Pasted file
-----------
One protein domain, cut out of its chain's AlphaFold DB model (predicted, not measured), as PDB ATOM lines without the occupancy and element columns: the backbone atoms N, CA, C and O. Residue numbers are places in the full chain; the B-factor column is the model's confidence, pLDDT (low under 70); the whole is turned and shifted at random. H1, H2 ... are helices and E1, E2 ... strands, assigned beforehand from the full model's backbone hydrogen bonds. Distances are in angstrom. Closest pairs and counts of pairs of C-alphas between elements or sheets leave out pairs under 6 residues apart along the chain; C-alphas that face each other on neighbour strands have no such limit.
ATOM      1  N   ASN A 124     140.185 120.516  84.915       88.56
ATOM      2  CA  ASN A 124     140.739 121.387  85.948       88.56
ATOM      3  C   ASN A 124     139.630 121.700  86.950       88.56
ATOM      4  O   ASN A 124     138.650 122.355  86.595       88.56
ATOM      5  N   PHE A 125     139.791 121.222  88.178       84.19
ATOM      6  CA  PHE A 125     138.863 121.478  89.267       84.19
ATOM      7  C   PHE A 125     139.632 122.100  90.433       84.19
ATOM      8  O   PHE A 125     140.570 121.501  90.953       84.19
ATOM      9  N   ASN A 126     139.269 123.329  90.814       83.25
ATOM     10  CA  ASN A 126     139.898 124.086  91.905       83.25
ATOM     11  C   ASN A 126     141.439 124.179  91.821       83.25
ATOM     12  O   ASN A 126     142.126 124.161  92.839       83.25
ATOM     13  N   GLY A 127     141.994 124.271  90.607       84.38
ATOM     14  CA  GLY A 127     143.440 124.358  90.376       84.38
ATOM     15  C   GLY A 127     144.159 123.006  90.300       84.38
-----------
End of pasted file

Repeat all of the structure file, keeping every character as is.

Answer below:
One protein domain, cut out of its chain's AlphaFold DB model (predicted, not measured), as PDB ATOM lines without the occupancy and element columns: the backbone atoms N, CA, C and O. Residue numbers are places in the full chain; the B-factor column is the model's confidence, pLDDT (low under 70); the whole is turned and shifted at random. H1, H2 ... are helices and E1, E2 ... strands, assigned beforehand from the full model's backbone hydrogen bonds. Distances are in angstrom. Closest pairs and counts of pairs of C-alphas between elements or sheets leave out pairs under 6 residues apart along the chain; C-alphas that face each other on neighbour strands have no such limit.
ATOM      1  N   ASN A 124     140.185 120.516  84.915       88.56
ATOM      2  CA  ASN A 124     140.739 121.387  85.948       88.56
ATOM      3  C   ASN A 124     139.630 121.700  86.950       88.56
ATOM      4  O   ASN A 124     138.650 122.355  86.595       88.56
ATOM      5  N   PHE A 125     139.791 121.222  88.178       84.19
ATOM      6  CA  PHE A 125     138.863 121.478  89.267       84.19
ATOM      7  C   PHE A 125     139.632 122.100  90.433       84.19
ATOM      8  O   PHE A 125     140.570 121.501  90.953       84.19
ATOM      9  N   ASN A 126     139.269 123.329  90.814       83.25
ATOM     10  CA  ASN A 126     139.898 124.086  91.905       83.25
ATOM     11  C   ASN A 126     141.439 124.179  91.821       83.25
ATOM     12  O   ASN A 126     142.126 124.161  92.839       83.25
ATOM     13  N   GLY A 127     141.994 124.271  90.607       84.38
ATOM     14  CA  GLY A 127     143.440 124.358  90.376       84.38
ATOM     15  C   GLY A 127     144.159 123.006  90.300       84.38